We tend to think of Agave as the broad leaf beauties with multiple spikes that attain almost architectural presence in our garden landscape and containers. But there are many species with slightly different structures that are made up of long tubular leaves ending in a single spike.
I am fond of this group (perhaps to make up for the pet hedgehog denied me in my childhood), they are charming as single specimens in pots , but also I think would be very attractive grown in small groups. Certainly this little group of three different species look most harmonious on my kitchen windowsill.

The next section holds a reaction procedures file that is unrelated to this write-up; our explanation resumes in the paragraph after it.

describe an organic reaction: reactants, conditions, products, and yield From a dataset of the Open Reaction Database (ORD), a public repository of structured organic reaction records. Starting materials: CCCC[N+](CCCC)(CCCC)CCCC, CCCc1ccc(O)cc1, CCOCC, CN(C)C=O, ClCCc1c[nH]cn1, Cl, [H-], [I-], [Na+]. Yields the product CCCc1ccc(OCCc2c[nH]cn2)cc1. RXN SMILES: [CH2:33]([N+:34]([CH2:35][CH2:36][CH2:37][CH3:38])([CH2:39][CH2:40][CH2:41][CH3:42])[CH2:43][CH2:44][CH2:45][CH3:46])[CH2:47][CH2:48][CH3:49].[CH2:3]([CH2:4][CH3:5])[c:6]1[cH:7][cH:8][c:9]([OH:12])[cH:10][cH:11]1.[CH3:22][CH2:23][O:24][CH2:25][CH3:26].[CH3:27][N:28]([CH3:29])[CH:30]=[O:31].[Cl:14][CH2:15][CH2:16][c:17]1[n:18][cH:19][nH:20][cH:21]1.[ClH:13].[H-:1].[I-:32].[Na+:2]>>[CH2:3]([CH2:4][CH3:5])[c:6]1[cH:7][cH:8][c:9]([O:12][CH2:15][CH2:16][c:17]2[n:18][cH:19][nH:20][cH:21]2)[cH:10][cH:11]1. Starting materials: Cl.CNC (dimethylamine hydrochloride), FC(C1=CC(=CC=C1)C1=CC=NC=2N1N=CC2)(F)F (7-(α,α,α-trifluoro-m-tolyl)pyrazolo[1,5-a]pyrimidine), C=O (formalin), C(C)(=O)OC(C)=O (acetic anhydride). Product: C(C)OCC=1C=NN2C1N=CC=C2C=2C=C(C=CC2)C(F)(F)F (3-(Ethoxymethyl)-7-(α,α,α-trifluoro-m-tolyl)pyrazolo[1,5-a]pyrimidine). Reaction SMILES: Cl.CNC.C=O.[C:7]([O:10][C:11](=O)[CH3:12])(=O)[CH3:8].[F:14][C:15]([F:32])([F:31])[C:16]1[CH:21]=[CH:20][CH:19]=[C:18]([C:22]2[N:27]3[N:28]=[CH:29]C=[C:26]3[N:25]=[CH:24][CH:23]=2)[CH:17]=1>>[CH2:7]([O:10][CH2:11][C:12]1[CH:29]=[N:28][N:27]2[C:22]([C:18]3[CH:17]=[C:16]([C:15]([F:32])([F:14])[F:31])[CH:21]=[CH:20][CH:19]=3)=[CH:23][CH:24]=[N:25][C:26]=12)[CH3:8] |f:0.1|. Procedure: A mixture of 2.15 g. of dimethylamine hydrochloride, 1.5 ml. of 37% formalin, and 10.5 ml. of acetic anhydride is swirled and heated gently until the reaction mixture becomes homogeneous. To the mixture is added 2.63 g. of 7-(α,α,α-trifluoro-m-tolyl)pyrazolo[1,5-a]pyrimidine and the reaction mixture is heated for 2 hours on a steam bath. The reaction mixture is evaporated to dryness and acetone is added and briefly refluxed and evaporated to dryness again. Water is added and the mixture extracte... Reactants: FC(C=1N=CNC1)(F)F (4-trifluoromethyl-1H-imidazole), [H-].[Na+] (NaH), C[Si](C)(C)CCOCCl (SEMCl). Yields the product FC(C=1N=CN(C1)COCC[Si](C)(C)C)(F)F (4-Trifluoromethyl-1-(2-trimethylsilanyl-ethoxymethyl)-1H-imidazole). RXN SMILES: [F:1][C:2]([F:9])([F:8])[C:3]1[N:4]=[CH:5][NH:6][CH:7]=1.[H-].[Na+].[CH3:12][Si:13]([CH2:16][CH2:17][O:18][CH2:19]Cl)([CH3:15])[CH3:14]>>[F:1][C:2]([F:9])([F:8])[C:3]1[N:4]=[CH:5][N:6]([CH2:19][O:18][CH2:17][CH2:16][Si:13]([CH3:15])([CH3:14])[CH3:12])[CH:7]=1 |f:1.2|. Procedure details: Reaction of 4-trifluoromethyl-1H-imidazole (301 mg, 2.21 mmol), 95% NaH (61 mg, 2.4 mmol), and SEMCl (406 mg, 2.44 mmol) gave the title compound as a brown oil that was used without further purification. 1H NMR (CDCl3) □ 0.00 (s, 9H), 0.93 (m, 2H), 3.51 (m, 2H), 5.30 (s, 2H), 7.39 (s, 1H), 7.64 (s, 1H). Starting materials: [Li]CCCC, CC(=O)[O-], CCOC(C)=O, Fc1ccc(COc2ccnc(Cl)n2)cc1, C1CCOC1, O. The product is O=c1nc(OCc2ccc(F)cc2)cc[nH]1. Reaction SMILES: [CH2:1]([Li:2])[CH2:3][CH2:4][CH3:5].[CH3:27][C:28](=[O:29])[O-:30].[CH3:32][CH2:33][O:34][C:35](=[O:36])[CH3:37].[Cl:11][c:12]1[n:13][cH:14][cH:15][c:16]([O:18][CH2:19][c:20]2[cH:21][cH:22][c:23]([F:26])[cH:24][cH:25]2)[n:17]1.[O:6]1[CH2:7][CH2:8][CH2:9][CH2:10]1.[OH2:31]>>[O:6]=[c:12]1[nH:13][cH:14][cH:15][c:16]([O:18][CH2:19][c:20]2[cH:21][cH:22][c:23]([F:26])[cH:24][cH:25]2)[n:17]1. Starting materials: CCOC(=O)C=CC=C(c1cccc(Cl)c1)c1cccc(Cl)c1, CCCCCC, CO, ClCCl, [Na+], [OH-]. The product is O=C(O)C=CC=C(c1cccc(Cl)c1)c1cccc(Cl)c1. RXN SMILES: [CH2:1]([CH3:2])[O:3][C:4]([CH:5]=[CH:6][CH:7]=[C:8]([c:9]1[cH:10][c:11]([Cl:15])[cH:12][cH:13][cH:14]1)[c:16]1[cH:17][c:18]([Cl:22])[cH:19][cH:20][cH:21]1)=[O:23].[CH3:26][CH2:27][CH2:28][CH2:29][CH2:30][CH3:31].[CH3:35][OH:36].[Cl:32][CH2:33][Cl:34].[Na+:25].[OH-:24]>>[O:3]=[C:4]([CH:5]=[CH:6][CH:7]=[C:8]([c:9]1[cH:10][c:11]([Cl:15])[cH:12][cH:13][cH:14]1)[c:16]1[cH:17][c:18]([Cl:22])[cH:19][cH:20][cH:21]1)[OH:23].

Agave stricta 'Nana'. I've just read that the common name for this species is actually the Hedgehog Agave. This is the diminutive form of Agave stricta, I'm particularly proud of this as I grew it from seed.
Agave geminiflora. In some pictures I've seen of this species, the leaves have filaments, but this seems to only appear on older plants. I also noticed that plants produce a trunk as they mature, and since I've just replanted this specimen lower in the pot to cover this up, I wonder if I've made a mistake?
Agave X leopoldii is a garden hybrid of A. filifera and A. schidigera, which explains the abundance of filaments that it inherits from both parents. This is a rescue plant from the horticultural killing fields of Home Depot. I was lucky enough to get it before it was allowed to decay along with the rest of "the product" on the shelves of the Houseplant Dept.